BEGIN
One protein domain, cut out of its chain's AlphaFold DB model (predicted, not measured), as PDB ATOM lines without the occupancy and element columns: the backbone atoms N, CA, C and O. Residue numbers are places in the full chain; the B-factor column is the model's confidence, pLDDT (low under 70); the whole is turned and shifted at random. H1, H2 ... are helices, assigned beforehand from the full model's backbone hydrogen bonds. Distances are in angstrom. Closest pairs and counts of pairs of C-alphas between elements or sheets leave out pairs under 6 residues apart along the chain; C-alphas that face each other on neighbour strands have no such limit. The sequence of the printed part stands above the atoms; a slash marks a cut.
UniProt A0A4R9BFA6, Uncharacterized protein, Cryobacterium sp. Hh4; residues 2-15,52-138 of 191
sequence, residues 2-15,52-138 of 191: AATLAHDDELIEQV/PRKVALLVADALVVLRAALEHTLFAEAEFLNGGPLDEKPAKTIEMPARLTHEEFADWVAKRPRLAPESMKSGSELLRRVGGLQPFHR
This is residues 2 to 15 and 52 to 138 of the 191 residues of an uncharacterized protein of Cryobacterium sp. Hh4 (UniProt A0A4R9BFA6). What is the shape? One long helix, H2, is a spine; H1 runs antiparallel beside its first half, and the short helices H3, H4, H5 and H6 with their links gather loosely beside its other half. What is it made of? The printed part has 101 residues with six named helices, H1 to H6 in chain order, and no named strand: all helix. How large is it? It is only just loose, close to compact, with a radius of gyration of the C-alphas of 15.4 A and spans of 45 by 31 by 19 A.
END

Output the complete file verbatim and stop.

One protein domain, cut out of its chain's AlphaFold DB model (predicted, not measured), as PDB ATOM lines without the occupancy and element columns: the backbone atoms N, CA, C and O. Residue numbers are places in the full chain; the B-factor column is the model's confidence, pLDDT (low under 70); the whole is turned and shifted at random. H1, H2 ... are helices, assigned beforehand from the full model's backbone hydrogen bonds. Distances are in angstrom. Closest pairs and counts of pairs of C-alphas between elements or sheets leave out pairs under 6 residues apart along the chain; C-alphas that face each other on neighbour strands have no such limit. The sequence of the printed part stands above the atoms; a slash marks a cut.
UniProt A0A4R9BFA6, Uncharacterized protein, Cryobacterium sp. Hh4; residues 2-15,52-138 of 191
sequence, residues 2-15,52-138 of 191: AATLAHDDELIEQV/PRKVALLVADALVVLRAALEHTLFAEAEFLNGGPLDEKPAKTIEMPARLTHEEFADWVAKRPRLAPESMKSGSELLRRVGGLQPFHR
This is residues 2 to 15 and 52 to 138 of the 191 residues of an uncharacterized protein of Cryobacterium sp. Hh4 (UniProt A0A4R9BFA6). What is the shape? One long helix, H2, is a spine; H1 runs antiparallel beside its first half, and the short helices H3, H4, H5 and H6 with their links gather loosely beside its other half. What is it made of? The printed part has 101 residues with six named helices, H1 to H6 in chain order, and no named strand: all helix. How large is it? It is only just loose, close to compact, with a radius of gyration of the C-alphas of 15.4 A and spans of 45 by 31 by 19 A.